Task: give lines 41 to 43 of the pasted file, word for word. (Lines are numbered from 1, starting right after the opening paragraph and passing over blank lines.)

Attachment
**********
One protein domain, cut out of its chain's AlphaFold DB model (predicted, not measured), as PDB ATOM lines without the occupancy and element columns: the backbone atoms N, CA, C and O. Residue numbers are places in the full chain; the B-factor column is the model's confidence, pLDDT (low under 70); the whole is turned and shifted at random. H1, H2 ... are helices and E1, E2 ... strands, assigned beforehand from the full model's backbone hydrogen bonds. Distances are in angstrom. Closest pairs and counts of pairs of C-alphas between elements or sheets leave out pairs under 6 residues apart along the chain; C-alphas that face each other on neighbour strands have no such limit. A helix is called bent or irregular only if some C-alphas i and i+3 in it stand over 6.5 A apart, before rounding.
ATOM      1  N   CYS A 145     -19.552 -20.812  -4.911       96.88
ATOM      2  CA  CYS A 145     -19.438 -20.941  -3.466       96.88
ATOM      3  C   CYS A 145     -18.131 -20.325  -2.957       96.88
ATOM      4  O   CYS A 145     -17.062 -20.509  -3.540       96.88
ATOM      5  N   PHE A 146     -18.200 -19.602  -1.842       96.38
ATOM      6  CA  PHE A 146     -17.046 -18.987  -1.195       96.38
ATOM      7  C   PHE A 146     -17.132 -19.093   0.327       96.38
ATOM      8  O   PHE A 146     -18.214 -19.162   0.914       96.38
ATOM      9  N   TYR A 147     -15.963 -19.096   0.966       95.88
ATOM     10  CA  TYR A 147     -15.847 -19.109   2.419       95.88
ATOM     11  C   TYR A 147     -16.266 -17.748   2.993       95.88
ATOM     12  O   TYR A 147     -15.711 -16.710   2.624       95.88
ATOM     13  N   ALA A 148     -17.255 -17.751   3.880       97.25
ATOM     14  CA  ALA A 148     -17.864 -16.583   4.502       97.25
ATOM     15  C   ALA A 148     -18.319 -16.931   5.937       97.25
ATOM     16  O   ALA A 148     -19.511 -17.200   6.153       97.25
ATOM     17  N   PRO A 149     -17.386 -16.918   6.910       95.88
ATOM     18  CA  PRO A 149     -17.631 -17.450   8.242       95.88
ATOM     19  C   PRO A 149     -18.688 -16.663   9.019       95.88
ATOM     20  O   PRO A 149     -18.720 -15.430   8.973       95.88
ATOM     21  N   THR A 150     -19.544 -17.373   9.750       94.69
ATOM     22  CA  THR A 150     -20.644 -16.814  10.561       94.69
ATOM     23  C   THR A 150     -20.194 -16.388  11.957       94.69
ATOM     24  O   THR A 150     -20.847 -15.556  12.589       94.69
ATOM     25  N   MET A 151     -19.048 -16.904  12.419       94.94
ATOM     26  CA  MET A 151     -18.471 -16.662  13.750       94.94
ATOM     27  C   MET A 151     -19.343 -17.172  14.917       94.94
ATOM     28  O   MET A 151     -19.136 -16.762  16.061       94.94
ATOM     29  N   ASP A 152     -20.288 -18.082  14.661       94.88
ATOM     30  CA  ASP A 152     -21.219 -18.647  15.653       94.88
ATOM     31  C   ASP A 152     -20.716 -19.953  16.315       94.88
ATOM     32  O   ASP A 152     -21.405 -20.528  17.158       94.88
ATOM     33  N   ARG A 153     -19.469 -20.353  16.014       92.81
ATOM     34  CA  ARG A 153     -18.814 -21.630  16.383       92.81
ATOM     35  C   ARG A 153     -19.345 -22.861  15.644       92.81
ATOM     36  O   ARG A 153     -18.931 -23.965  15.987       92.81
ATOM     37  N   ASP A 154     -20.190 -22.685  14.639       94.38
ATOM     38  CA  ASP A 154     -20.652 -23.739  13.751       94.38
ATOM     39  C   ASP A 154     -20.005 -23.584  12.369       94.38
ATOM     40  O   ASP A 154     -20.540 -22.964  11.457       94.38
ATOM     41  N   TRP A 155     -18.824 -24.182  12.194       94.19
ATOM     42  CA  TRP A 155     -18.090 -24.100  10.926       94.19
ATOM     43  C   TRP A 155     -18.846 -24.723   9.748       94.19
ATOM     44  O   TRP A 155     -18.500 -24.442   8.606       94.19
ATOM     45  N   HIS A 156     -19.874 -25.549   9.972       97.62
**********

ATOM     41  N   TRP A 155     -18.824 -24.182  12.194       94.19
ATOM     42  CA  TRP A 155     -18.090 -24.100  10.926       94.19
ATOM     43  C   TRP A 155     -18.846 -24.723   9.748       94.19